Dogs

How to be your dog’s best friend

Much the same as you and I, a healthy dog is a happy dog. And although we love to see the pets in our care as often as we can, investing a little time and effort in getting to know your dog’s needs – and putting in place a plan that prevents them getting sick – will ensure that you’ll both need to pop to the vet that little bit less.

8 steps to a healthy, happy pup

Our preventative health plan covers the most important things you can do for your dog. You’ll find lots of bedtime reading throughout the site, but here is a quick need-to-know to get you started.

  1. Vaccination
    It’s incredibly important that puppies begin vaccinations within their first few months of life so that they are protected from the most common diseases, and can start getting out and about and meeting other pups.
  2. Feeding
    Choose the highest quality dry, tinned or balanced raw food you can, rather than sloppy tins or pouches. Keep them keen and never leave food down. They should be wagging their tails and peckish when mealtime comes around.
  3. Puppy Pre-School
    A week after their first vaccination, it’s time to get social. The more you introduce them to sights, sounds and other dogs, the better. So why not bring them along to our Puppy Pre-School?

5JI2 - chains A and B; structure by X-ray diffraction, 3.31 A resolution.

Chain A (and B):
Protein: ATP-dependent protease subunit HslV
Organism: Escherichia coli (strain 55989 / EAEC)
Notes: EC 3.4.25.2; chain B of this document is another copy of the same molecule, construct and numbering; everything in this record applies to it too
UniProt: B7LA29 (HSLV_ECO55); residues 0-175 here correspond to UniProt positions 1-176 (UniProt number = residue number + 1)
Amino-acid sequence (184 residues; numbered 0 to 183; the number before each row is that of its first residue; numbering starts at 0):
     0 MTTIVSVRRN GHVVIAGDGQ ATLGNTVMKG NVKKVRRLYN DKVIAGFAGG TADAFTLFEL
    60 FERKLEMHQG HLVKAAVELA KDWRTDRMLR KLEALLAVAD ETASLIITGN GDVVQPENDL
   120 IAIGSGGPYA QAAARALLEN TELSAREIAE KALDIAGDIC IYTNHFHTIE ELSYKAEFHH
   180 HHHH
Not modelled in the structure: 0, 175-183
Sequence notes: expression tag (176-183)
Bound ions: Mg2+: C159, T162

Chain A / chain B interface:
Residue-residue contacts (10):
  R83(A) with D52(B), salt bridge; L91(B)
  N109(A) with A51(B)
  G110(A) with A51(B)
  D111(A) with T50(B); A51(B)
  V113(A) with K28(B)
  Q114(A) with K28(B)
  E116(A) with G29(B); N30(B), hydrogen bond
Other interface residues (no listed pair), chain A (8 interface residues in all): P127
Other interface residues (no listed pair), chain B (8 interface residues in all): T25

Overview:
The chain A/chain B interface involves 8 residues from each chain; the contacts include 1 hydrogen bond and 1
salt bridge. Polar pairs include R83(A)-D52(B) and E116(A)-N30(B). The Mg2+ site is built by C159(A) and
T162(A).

4. Dental health
    The best thing you can do for your dog’s teeth is exactly what you do for your own – good-old daily cleaning and timely trips to the dentist. Help them look after their own mouths, too, with foods that they can really get their teeth into. A good chew on a raw meaty bone every week really helps. Check out our freezer.
  5. Health insurance
    There’s no getting away from the fact that pet insurance can be pricey. But like many things these days, we’re great believers that you only get what you pay for. Choose your plan carefully and with every eventuality in mind.
  6. Neutering
    We recommend that all puppies be neutered by the time they’re five months old. It helps prevent future medical and behavioural problems and prolongs lifespan. Plus the younger the pup, the less they’re fazed by the procedure. Sometimes our advice may differ, depending on circumstances. Just ask.
  7. Worming and fleas
    Every new pup should be wormed. And as soon as they start venturing outside, even if just for a quick scamper in the garden, it’s time to start at-home monthly worming and flea prevention.
  8. Identity microchips
    It may only be the size of a grain of rice, but a microchip makes a huge difference to your peace of mind. Should your dog ever go walkabout, it makes it easy to be reunited, and means they can accompany you on holiday, too. Jolly good news all around.